Diana fired some hard-hitting questions at Ghostly International's Jacaszek. Check out what the electroacoustic composer had to say about his music, his upcoming projects and...Lady Gaga.
Michal Jacaszek is Polish electroacoustic composer whose brilliant latest record, 'Glimmer', I highlighted earlier on this blog. Jacaszek has released 7 albums by now, and although I'm not familiar with his entire discography I've pretty much loved everything I've listened to up to this point. So when Ulrik suggested that I should have a little chat with Jacaszek I couldn't see any reason why we shouldn't do that. Here we are now, talking to Jacaszek about everything from how being a musician works for him, to his thoughts on being signed with Ghostly International, what music he enjoys outside of his own genre and what his plans for the future are. We had fun putting the questions together, so fingers crossed you'll like reading them.
Diana: I know that besides making your own music, you have other projects going on; working on a festival, composing theatre music... Do you, personally, find it easy/doable being a musician these days?
Jacazsek: I’ve never done anything else so it's hard to relate this to any other activity.. I think that being an artist is surprisingly more stable than any other kind of job in times of financial crisis. Many of my friends with "safe, regular jobs" in banksand companies are getting fired . I will continue to keep pursuing my music.
D: I have a thing for nifty, independent record labels and it's often that I go and search for music by labels, which is also how I found out about you. How did your collaboration with Ghostly start? Do you consider it a big success in your career to be signed with them?
J: Signing with Ghostly is a result of consequent work on music a couple of years ago. Yes this has been successful, but I dare to say that my music deserves it.
D: Your favorite artist, whose genre is considerably different from yours?
J: There is a lot of good music outside my genre. I love the Polish hardcore-punk band Armia, neo-country singer Sam Amidon, hip hop like The Roots and D’ Angelo. I listen to classical avantgarde (Messiaen), baroque chamber music (Bach, Purcell, Dowland) and many many more composers and artists.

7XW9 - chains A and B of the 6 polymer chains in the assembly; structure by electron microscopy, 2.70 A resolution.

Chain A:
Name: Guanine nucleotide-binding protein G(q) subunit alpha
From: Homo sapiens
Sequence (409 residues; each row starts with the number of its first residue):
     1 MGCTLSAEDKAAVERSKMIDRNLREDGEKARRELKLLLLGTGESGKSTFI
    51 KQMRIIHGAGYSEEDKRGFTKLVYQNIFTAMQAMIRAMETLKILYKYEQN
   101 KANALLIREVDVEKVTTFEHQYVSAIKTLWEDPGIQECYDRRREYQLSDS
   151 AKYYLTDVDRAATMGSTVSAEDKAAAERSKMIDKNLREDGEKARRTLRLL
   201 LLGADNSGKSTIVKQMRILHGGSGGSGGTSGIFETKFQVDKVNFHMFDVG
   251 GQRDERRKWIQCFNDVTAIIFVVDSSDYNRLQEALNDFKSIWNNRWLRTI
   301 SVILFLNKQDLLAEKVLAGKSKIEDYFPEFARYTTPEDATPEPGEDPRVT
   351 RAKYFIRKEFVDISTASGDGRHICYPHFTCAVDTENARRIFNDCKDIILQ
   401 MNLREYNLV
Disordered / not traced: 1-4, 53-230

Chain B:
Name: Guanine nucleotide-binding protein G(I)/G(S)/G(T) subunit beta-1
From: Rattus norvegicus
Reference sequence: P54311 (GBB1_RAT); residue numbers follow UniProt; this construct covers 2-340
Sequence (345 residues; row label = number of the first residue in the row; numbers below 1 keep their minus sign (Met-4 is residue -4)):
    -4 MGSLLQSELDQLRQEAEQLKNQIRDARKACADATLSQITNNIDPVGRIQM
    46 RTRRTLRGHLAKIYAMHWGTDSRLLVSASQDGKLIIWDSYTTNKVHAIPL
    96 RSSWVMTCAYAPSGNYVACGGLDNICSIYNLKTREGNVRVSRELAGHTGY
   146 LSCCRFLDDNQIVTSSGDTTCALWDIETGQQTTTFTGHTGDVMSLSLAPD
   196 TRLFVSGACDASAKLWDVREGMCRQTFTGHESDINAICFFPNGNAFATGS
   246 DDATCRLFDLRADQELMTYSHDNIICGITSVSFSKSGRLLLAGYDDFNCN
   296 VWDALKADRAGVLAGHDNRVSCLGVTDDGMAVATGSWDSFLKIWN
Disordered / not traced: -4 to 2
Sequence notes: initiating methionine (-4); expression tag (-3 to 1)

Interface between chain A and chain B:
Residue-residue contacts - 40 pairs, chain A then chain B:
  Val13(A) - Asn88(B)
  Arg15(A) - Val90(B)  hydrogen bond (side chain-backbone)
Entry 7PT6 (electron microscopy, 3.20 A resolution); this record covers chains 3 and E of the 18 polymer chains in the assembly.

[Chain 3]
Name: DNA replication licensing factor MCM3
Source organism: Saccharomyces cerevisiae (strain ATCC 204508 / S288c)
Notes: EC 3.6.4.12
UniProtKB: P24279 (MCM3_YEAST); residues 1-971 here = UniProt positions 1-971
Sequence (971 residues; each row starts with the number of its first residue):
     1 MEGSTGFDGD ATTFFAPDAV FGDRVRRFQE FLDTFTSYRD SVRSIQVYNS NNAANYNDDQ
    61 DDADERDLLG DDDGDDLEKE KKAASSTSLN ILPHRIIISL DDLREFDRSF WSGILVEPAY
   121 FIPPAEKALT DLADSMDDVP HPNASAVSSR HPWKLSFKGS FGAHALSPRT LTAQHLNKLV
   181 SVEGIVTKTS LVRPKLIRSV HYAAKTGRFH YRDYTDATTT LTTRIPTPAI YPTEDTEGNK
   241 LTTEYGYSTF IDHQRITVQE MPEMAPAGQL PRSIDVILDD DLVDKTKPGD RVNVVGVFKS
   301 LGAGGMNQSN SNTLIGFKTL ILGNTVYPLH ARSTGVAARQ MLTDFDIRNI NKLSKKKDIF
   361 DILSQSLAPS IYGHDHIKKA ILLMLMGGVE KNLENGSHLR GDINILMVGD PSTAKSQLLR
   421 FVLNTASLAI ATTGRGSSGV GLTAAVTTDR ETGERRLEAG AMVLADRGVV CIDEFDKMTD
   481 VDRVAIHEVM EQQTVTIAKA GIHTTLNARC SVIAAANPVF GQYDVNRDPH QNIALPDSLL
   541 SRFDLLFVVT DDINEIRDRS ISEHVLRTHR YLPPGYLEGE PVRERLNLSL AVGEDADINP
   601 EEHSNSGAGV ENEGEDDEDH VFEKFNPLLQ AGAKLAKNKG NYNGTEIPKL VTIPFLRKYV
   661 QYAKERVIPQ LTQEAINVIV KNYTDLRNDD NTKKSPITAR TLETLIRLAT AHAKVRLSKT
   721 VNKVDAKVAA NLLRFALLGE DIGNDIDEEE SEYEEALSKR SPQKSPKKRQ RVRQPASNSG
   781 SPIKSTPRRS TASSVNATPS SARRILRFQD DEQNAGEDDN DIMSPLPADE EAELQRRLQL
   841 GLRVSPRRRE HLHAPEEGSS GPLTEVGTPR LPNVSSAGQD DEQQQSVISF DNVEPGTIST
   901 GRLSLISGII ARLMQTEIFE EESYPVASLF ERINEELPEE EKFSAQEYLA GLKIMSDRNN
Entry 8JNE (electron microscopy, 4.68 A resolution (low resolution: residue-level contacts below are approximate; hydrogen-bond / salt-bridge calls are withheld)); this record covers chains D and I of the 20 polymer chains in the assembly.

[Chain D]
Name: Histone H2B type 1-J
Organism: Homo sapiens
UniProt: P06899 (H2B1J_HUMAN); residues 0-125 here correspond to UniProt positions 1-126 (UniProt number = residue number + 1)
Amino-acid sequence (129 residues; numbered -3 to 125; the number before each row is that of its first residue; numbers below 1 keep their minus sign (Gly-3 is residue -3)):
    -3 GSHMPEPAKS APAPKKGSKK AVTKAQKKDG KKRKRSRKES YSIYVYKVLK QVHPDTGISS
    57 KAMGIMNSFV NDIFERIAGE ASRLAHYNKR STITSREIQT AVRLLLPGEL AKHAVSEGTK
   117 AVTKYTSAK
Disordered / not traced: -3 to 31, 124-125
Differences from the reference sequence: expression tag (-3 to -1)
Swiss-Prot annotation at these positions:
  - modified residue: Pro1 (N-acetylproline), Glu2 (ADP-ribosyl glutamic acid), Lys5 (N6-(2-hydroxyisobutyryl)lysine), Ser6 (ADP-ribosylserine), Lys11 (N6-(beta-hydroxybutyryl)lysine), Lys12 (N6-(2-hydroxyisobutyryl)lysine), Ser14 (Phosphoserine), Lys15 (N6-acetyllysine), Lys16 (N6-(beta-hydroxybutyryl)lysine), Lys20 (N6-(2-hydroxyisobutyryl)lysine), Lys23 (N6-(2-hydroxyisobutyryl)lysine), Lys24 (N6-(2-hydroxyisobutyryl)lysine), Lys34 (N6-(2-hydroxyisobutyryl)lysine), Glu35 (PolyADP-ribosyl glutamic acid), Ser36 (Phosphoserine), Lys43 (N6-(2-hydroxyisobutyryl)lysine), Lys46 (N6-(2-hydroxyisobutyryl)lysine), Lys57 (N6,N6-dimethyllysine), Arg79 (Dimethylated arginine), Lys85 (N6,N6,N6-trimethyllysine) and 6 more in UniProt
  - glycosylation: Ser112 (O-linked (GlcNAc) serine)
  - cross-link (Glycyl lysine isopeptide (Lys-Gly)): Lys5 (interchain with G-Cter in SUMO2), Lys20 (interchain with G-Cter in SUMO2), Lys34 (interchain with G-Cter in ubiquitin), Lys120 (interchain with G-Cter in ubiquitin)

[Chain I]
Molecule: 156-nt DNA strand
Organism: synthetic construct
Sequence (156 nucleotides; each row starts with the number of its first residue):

D:It took me a couple of listens but now I'm completely infatuated with your music. I can't seem to put it into words, but there is something about the sound, the combination of the electronic and the acoustic, that just does the trick for me. Could you describe your creative process?
J: So far my music has been based on samples. I have my own library of sounds and chords taken from CDs, LPs, field recordings and more. I start with creating a sample using a keyboard and then trying to build a simple sequence or interesting sounding musical phrase. This is often enough to create a foundation for the future track – I loop the sample, I add another one, then I invite live musicians asking them to improvise to that background. This way I am gathering a material for further edtiting, manipulations, combinations etc. When the basic form of the track is ready, very often I ask musicians to play again, to add some clean instrumental parts to finalize the arrangement. This is my basic method, but I find it can be difficult to do this way. At the moment, I am working on expanding a live instrumental aspect of my creative process. I would like to minimize the electronic elements in my music.
D: What are your plans for this year? Can we expect some gigs around here, new projects...? Tell us more, please!
J: I am currently working on some new music. In March, I'll tour in Poland. In April we will tour America – Mutek festival in Montreal,
Unsound Festival in NYC, Communikey Festival in Boulder, CO and more. Then I go to Latvia, Portugal, Spain, Czech Republic and Germany.
D: And last but definitely not least: what's your (if at all possible) unbiased opinion on Lady Gaga?
J: She represents a media pop world – a realm that I haven’t explored much. I have never seen any of Gaga’s clips or heard any songs. The only thing I know is one time she was dressed in a costume made of meat. It is really hard to make any comment about that idea.